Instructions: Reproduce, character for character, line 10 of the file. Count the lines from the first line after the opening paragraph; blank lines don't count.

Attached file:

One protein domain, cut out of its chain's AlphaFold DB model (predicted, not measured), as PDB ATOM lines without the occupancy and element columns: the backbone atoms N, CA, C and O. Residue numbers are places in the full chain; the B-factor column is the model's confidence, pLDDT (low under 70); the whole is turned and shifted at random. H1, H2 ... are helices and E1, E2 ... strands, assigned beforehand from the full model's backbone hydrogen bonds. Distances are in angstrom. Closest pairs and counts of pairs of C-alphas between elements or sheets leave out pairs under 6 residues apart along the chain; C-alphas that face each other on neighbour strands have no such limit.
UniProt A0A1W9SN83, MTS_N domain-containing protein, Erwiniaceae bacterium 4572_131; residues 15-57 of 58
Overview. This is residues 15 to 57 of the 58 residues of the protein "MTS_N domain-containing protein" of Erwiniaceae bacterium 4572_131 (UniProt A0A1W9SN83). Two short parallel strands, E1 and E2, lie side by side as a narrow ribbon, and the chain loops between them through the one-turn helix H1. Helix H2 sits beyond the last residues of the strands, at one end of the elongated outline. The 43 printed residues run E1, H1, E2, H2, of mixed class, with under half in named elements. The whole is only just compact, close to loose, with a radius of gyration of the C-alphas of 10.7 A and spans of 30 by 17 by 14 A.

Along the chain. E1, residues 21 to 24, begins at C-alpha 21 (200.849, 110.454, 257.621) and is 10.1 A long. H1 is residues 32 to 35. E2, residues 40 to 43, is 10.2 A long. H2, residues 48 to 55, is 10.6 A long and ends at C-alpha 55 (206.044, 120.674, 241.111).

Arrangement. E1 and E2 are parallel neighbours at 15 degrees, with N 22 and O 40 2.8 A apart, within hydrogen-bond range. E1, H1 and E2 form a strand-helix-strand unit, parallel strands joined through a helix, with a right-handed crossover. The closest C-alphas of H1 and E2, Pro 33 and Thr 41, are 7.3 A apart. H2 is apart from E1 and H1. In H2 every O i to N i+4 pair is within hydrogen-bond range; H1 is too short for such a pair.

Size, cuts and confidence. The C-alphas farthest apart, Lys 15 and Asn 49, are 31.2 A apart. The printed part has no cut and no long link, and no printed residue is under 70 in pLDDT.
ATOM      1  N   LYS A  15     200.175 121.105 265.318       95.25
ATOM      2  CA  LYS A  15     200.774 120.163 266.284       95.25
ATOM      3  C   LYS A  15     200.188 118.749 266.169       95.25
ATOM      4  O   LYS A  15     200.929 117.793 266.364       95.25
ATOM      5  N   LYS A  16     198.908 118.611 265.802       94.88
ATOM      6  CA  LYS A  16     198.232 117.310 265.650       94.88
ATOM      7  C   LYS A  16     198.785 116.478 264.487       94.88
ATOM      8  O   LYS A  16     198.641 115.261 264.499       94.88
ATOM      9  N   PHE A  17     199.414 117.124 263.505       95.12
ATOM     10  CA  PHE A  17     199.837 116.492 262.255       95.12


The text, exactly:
ATOM      5  N   LYS A  16     198.908 118.611 265.802       94.88